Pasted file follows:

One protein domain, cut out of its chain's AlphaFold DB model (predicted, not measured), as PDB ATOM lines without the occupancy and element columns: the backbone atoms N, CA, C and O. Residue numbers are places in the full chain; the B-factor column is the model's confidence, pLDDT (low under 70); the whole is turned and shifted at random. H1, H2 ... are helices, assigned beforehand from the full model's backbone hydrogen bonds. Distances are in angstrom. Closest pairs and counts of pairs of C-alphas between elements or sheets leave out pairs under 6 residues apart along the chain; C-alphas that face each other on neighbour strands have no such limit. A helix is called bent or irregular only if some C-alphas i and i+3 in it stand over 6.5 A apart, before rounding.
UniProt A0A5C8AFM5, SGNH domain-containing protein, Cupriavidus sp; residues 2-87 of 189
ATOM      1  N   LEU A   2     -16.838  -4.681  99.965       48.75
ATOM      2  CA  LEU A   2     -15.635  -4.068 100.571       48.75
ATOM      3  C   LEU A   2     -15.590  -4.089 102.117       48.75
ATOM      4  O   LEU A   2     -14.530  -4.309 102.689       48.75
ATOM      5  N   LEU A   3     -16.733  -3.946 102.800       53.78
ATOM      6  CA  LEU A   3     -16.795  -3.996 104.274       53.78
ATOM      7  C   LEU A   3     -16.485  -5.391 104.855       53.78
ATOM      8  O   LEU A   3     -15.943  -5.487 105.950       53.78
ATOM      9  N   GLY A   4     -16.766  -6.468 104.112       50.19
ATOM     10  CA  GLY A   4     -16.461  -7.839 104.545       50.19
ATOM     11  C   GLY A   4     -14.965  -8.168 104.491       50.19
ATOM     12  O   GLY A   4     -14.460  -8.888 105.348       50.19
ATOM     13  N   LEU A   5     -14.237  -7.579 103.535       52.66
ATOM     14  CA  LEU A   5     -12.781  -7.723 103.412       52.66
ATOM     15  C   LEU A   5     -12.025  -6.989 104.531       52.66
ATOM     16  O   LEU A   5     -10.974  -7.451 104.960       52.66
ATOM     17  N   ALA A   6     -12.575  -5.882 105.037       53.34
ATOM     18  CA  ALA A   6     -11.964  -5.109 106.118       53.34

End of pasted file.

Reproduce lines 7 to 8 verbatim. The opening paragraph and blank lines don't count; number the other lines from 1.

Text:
ATOM      6  CA  LEU A   3     -16.795  -3.996 104.274       53.78
ATOM      7  C   LEU A   3     -16.485  -5.391 104.855       53.78